In Chapter 5, the narrator describes how Hester makes money by sewing clothing, including quite ornate clothing that may not be strictly in keeping with Puritan ideals. The narrator uses personification to describe how her clothing brings the vanity of the townspeople to life:
Vanity, it may be, chose to mortify itself, by putting on, for ceremonials of pomp and state, the garments that had been wrought by her sinful hands.
The narrator claims that Vanity is "mortifying" itself by wearing the clothes Hester makes. This does not mean, as it might in colloquial speech today, that Vanity is embarrassing itself. Rather, it means that it is giving itself an embodied form: Vanity walks upright when the Puritans don Hester's garments "for ceremonials of pomp and state." There is a sense of vengeance in this passage. Hester has been treated horribly by the Puritans, but she can get back at them by making their hypocrisy evident. The Puritans ought not to be vain, and they ought not to do business with Hester if they truly believe she is not fit to be a full member of society. When they buy and wear her clothes, they reveal that they have just as many human flaws as she does.
Hester's hands are also personified in this passage. Hands on their own cannot really commit sin because they do not have their own soul or conscience. Her hands metaphorically stand in for her entire being, but it is worth considering why the narrator makes this substitution. In this case, her hands are "sinful" not necessarily because of her adultery but because of the work they are doing. Her hands are making fancy clothes, and they are accepting money in exchange for these clothes. Hester's willingness to work for money is completely understandable, given that she is supporting herself and Pearl on her own, but women's participation in the economic sphere was nonetheless seen by many early Americans as a moral tragedy. The need to work was what separated many American women from true aristocratic "ladies" in England, and many people believed that working for pay corrupted women's souls.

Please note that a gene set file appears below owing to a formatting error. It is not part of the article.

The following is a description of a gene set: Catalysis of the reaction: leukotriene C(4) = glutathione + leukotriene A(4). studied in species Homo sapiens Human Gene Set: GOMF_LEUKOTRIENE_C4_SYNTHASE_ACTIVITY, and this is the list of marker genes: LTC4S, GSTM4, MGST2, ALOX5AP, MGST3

In Chapter 6, the narrator describes how Pearl plays imaginary games by herself, imagining that the trees and flowers around her are people from town. Vivid imagery contributes to the personification of plants as people:
The pine-trees, aged, black and solemn, and flinging groans and other melancholy utterances on the breeze, needed little transformation to figure as Puritan elders; the ugliest weeds of the garden were their children, whom Pearl smote down and uprooted, most unmercifully.
The reader can hear the "groans and other melancholy utterances" as the tree branches sway in the wind. The image of the "black and solemn" trees towering overhead is personified as a cluster of Puritan elders. This comparison, filtered through Pearl's experience and imagination, allows the reader to understand how intimidating the Puritan elders must be to a young child whose very existence they would like to eradicate from their midst. To Pearl, these men might as well be huge trees, uttering incomprehensible "groans and utterances" overhead and threatening to drop branches down on her. On the other hand, weeds ripped up by the roots are personified as Puritan children. The image of Pearl "unmercifully" tearing the weeds from the ground not to save other plants, but simply in order to "smite" them, magnifies her once more. Whereas the passage emphasizes her smallness in comparison to the Puritan elders, Pearl is a giant in comparison to the peers who have bullied her. The combination of personification and imagery allows the narrator to get at the complexities of Pearl's imaginary games, which involve working through feelings of both power and powerlessness.